Deadly Flood Season in Pakistan Worsened by Climate Change
By: Grace Zhang
Pakistan’s monsoon season, which occurs from June through August, sparks significant criticism over bad government preparation and is an annual problem.
The National Disaster Management Authority reported on Thursday that at least 282 people had died as a result of the monsoon rains in the past five weeks, many of them women and children. According to the administration, the downpour also caused damage to important infrastructure like highways and bridges as well as about 5,600 residences.
Murtaza Hussain, a Pakistani first-class cricketer and his neighbors in Kausar Niazi Colony, Karachi, Pakistan, a favela in the city of Karachi, observed year after year as monsoon rains poured into homes and ruined priceless possessions.
According to scientists, there are indications that the monsoons will be exacerbated by climate change. Sherry Rehman, the nation's minister for climate change, claimed that this year's rains have been 87 percent heavier than the typical rainfall. She also associated the new weather pattern with climate change. “This is a national disaster,” she said.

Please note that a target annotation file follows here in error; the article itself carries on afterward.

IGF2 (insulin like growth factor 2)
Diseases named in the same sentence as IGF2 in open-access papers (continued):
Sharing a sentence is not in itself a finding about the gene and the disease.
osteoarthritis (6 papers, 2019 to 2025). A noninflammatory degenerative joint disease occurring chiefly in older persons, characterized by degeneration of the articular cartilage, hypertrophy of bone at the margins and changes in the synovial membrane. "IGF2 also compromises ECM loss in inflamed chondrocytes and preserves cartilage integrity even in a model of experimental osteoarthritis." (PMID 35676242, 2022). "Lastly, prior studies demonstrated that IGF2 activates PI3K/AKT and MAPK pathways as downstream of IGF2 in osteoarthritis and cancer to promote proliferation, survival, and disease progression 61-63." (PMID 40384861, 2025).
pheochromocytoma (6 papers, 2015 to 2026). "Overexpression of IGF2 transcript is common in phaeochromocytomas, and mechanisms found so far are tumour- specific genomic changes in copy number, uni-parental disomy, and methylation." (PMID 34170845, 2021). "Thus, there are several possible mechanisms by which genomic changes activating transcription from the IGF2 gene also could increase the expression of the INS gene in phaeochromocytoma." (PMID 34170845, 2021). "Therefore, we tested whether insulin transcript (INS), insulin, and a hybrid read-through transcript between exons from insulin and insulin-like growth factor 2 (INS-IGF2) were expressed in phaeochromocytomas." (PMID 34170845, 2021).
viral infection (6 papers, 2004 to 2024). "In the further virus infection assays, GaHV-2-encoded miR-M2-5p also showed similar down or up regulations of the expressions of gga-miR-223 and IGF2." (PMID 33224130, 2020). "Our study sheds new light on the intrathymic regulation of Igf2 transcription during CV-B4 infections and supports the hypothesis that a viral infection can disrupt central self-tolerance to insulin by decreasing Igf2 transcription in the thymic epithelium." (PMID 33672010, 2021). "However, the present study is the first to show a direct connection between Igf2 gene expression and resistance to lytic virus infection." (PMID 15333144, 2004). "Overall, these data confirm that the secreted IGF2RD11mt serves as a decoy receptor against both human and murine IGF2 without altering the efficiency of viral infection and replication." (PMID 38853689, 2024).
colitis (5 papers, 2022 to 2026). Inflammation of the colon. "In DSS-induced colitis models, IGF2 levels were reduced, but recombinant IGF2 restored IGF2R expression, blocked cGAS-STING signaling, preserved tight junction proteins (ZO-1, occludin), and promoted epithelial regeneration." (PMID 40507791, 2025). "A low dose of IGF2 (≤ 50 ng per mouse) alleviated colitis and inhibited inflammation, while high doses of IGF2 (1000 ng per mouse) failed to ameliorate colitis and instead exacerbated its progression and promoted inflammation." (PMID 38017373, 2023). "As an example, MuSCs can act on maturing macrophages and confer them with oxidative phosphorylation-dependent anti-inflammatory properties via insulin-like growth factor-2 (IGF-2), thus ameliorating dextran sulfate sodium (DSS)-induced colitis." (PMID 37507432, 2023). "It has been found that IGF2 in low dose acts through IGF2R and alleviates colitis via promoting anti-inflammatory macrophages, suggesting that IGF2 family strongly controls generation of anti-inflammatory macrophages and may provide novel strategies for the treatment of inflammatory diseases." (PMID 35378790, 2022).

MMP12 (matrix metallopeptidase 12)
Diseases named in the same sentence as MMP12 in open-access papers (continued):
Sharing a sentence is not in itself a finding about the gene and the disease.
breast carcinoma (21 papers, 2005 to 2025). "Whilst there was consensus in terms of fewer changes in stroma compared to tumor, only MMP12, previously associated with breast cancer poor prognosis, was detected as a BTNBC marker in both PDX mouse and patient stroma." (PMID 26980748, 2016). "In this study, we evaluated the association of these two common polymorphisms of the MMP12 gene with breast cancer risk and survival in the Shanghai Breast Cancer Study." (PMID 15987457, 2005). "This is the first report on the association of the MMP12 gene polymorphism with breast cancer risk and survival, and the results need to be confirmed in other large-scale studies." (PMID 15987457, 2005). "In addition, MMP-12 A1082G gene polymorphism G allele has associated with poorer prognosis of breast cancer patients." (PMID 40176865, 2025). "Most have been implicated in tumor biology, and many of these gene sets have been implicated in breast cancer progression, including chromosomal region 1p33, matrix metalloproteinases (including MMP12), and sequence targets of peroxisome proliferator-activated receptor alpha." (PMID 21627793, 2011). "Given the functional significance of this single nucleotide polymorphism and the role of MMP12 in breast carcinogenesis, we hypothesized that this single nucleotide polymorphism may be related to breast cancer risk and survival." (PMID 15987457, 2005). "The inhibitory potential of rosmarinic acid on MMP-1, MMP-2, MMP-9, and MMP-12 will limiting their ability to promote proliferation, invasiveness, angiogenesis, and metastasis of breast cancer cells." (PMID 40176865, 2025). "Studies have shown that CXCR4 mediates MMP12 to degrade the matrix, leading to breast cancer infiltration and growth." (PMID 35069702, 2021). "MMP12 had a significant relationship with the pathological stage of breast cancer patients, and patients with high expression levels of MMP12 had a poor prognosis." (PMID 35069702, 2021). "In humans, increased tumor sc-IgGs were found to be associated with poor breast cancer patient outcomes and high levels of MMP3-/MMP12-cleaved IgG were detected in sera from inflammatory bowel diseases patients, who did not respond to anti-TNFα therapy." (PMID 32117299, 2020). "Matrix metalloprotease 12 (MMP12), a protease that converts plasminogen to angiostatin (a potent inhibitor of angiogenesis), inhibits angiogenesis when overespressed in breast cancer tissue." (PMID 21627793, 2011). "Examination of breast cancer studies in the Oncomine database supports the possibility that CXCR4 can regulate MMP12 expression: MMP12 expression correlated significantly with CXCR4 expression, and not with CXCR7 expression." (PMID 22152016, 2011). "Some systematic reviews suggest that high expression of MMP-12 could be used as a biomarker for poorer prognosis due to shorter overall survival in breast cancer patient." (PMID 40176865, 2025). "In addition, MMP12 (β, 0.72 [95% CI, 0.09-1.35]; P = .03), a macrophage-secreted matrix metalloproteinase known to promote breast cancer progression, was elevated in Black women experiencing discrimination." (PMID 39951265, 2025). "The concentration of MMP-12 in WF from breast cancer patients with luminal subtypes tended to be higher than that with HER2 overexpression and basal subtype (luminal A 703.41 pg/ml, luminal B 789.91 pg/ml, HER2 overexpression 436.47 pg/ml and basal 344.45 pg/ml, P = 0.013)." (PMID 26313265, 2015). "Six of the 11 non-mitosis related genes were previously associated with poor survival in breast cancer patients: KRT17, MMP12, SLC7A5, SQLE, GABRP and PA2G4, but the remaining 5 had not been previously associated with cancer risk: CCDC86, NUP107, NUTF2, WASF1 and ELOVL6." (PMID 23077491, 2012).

Major thoroughfares have become streams as a result of the flooding. Sewage leaks from manholes have caused homes to flood. To prevent exposed wires from coming into contact with water on the streets and electrocuting people, electricity has been turned off for hours or days. At least 31 people died as a consequence of the destruction, many of whom died after being electrocuted or drowned when walls and roofs collapsed on them. The port city has been in ruins for days as a result of the catastrophe.
Murtaza Wahab, the city's administrator, claimed that urgent changes were required because Karachi's old drainage and sewage system was unable to handle the heavy downpours.
However, he asserted that the city did better this year than it did in 2020 since the administration began clearing backed-up drains and building some new ones.
Fazal Ali, an accountant who lives in the Defense Housing Authority said, “The water waves gushed into the home whenever a vehicle passed by our house through the street, the iron gate was broken in a flash flood two years earlier as well. The government has learned no lessons from past disasters.”
Government officials were forced to act to protect Karachi from the annual monsoons as a result of the tremendous damage caused by those floods and the following protest there.